A Field Guides Birding Tours Report

Maine in Fall: Seabirds & Coastal Migrants 2022

September 8-17, 2022 with Eric Hynes guiding

Throughout this tour, I kept saying that one of you must have a lucky rabbit's foot in your pocket. Everything seemed to fall into place for us on the 2022 run of Maine in Fall with Field Guides. The hurricane stayed far enough out in the Atlantic Ocean to not impact the pelagic trip, it was warm and sunny for most of the tour, we got NW winds overnight while we were out on Monhegan Island and many exciting species allowed excellent looks. Most important to me as the guide was how wonderful you all were to each other and what a pleasure it was for me to go birding with you -- thanks!

The tour began in the southern coastal area and we enjoyed some exciting salt marsh, mud flat and beach birding. Species highlighting our visit to Scarborough Marsh, Pine Point and Biddeford Pool included: a handsome juvenile Baird's Sandpiper, a molting adult White-rumped Sandpiper, crisp juvenile Short-billed Dowitchers, a curious hybrid wader presumed to be a Snowy Egret x Tricolored Heron, our first of many Merlins, plus Saltmarsh and Nelson's sparrows.

Our time based out of Bar Harbor was particularly rewarding. This year's Maine Audubon pelagic was one of the best anyone could remember. Red-necked Phalaropes were sprinkled across the surface, there was a clean sweep of the four Alcids including Atlantic Puffin, dozens of Pomarine Jaegers were around, plus a Parasitic, Great Shearwaters by the thousands with a fair amount of Sooty Shearwaters mixed in and several unexpected Cory's Shearwaters. Did I mention the ten South Polar Skuas?! Our boat cruise on Passamaquoddy Bay was spectacular in its own right. We had excellent looks at Great Cormorants right from the start. Old Sow was really churning -- "piglets" and upwellings all over the place. Bald Eagles were cooperative and we picked through Bonaparte's Gulls by the hundreds. Eventually we came upon an adult Little Gull that gratefully held its perch on a rock. We spotted several Black-legged Kittiwakes on the rocks below East Quoddy Lighthouse. Motoring back in turned up point blank Common Loon, Gray Seals, Razorbills and Common Murres. Acadia National Park offered stunning landscapes and a variety of bird species but it is hard to remember any of them except the abundance of Red-breasted Nuthatches and Red Crossbills. Clearly, both species are irrupting into Maine this fall.

The final leg of our journey was spent on the enchanting Monhegan Island. While the vegetation held a number of songbird species, it was the raptors overhead that kept drawing our attention. Merlin ended up the bird of the tour thanks to the countless dramatic sightings of birds in flight and perched.

One final morning at Scarborough Marsh cleaned up Nelson's and Saltmarsh sparrows for some people and we added Bobolink, Pectoral Sandpiper and Spotted Sandpiper to the list.

Thanks again for choosing Field Guides and I hope to bird with all of you again, sooner than later!



—Eric Hynes

One of the following keys may be shown in brackets for individual species as appropriate: * = heard only, I = introduced, E = endemic, N = nesting, a = austral migrant, b = boreal migrant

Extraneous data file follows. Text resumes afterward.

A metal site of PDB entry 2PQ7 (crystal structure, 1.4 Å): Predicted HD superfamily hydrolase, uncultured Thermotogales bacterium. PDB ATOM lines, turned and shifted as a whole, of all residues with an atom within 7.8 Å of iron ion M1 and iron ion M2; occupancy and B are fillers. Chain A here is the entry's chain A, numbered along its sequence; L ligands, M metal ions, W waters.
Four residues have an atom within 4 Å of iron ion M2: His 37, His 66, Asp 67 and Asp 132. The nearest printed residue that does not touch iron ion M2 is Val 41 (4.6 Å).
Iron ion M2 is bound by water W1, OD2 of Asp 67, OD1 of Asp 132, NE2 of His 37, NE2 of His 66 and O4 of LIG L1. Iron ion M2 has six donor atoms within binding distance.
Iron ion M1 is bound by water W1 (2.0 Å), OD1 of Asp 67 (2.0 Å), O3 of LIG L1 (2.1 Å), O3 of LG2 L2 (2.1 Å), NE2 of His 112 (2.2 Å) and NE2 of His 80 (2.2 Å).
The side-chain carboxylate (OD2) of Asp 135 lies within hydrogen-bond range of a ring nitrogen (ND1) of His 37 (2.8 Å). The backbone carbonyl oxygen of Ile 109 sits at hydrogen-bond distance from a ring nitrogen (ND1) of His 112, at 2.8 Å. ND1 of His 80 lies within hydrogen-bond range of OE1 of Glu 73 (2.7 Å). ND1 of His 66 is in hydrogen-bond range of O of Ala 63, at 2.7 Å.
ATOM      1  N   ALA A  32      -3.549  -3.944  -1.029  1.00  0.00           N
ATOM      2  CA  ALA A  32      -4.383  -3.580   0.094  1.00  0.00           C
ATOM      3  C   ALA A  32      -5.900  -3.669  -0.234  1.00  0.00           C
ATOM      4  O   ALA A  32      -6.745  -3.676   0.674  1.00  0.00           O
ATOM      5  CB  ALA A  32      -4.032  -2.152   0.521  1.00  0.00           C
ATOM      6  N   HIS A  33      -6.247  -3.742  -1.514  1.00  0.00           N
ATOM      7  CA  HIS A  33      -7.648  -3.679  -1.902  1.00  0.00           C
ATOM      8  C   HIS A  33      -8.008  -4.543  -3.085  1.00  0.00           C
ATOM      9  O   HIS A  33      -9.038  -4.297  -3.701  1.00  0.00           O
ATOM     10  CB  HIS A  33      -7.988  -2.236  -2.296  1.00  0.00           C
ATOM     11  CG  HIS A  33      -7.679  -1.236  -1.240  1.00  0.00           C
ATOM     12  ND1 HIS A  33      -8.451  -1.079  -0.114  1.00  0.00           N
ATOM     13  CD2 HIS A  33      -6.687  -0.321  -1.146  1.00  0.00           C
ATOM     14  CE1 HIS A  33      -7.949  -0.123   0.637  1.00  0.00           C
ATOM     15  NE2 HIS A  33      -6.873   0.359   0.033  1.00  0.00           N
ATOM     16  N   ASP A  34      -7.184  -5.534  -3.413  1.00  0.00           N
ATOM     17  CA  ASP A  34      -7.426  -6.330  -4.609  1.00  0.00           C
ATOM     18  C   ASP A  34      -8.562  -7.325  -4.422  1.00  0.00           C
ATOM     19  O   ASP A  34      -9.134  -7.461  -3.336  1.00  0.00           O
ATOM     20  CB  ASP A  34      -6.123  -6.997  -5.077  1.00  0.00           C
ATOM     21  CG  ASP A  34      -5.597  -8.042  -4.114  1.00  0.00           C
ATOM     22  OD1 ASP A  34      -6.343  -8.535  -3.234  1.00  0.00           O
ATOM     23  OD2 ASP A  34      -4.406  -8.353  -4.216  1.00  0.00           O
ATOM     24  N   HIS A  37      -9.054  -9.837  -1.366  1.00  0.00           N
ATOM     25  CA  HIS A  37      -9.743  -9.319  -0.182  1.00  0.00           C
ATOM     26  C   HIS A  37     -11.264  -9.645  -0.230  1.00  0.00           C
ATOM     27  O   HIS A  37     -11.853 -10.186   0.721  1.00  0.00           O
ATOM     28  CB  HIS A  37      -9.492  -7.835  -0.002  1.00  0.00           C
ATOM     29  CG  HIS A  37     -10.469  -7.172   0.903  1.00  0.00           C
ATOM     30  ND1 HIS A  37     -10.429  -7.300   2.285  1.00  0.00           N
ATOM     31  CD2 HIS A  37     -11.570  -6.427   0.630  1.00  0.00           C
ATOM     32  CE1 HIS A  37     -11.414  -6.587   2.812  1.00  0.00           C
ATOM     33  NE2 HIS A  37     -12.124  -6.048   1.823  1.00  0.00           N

Anatidae (Ducks, Geese, and Waterfowl)

CANADA GOOSE (Branta canadensis)

More days than not

WOOD DUCK (Aix sponsa)

The ponds behind the MDI high school remain a reliable spot to find this handsome duck

AMERICAN WIGEON (Mareca americana)

An early arriving migrant was at Great Pond in Biddeford Pool

MALLARD (Anas platyrhynchos)

More days than not


A regional specialty that we saw well on multiple occasions

GREEN-WINGED TEAL (AMERICAN) (Anas crecca carolinensis)

Also at MDI high school ponds

COMMON EIDER (DRESSER'S) (Somateria mollissima dresseri)

The drakes are out to sea or still in eclipse plumage

SURF SCOTER (Melanitta perspicillata)

Harold did a great job of IDing these diving ducks way out during our picnic lunch on the Lubec Flats

HOODED MERGANSER (Lophodytes cucullatus)

Got lucky in a tidal river on our drive back from Eastport

Phasianidae (Pheasants, Grouse, and Allies)

WILD TURKEY (Meleagris gallopavo)

Their population has really exploded in the last decade; we saw flocks daily on the mainland

RING-NECKED PHEASANT (Phasianus colchicus) [I]

Conspicuous on Monhegan

Podicipedidae (Grebes)

RED-NECKED GREBE (Podiceps grisegena)

Just a couple individuals; Carol found the first one

Columbidae (Pigeons and Doves)

ROCK PIGEON (Columba livia) [I]


MOURNING DOVE (Zenaida macroura)

Best looks were on Monhegan

Caprimulgidae (Nightjars and Allies)

COMMON NIGHTHAWK (Chordeiles minor)

Just one in its characteristic erratic flight as we drove back from Eastport

Trochilidae (Hummingbirds)

RUBY-THROATED HUMMINGBIRD (Archilochus colubris)

Most have migrated south by the time we run this tour

Haematopodidae (Oystercatchers)

AMERICAN OYSTERCATCHER (Haematopus palliatus)

A rare breeder in Maine, one was standing atop the ledge at the south end of Egg Rock as we motored out of Frenchmans Bay

Charadriidae (Plovers and Lapwings)

BLACK-BELLIED PLOVER (Pluvialis squatarola)

Great scope views of molting adults at Pine Point

SEMIPALMATED PLOVER (Charadrius semipalmatus)

One of the more common fall shorebird migrants on the coast of Maine

KILLDEER (Charadrius vociferus)

Carol did a great job of spotting this species high overhead while we were down at Lobster Cove our last morning on Monhegan

Scolopacidae (Sandpipers and Allies)

RUDDY TURNSTONE (Arenaria interpres)

Excellent looks on the beach at Biddeford Pool

SANDERLING (Calidris alba)

Numerous on Biddeford Pool Beach

BAIRD'S SANDPIPER (Calidris bairdii)

This species is few and far between in Maine during fall migration. We had a wonderful study of a dapper juvenile at Biddeford Pool Beach

LEAST SANDPIPER (Calidris minutilla)

Good looks at Biddeford Pool Beach

WHITE-RUMPED SANDPIPER (Calidris fuscicollis)

Another birder helped us get onto an adult mixed in with a lot of Semipalmated Sandpipers

PECTORAL SANDPIPER (Calidris melanotos)

Heard calling as it flew overhead while we walked out the Eastern Road Trail across Scarborough Marsh; eventually it settled down into a salt panne for scope views in the distance


The default sandpiper in Maine in fall migration; predominately juveniles at this date

SHORT-BILLED DOWITCHER (Limnodromus griseus)

Beautiful looks at juveniles at Dunstan Landing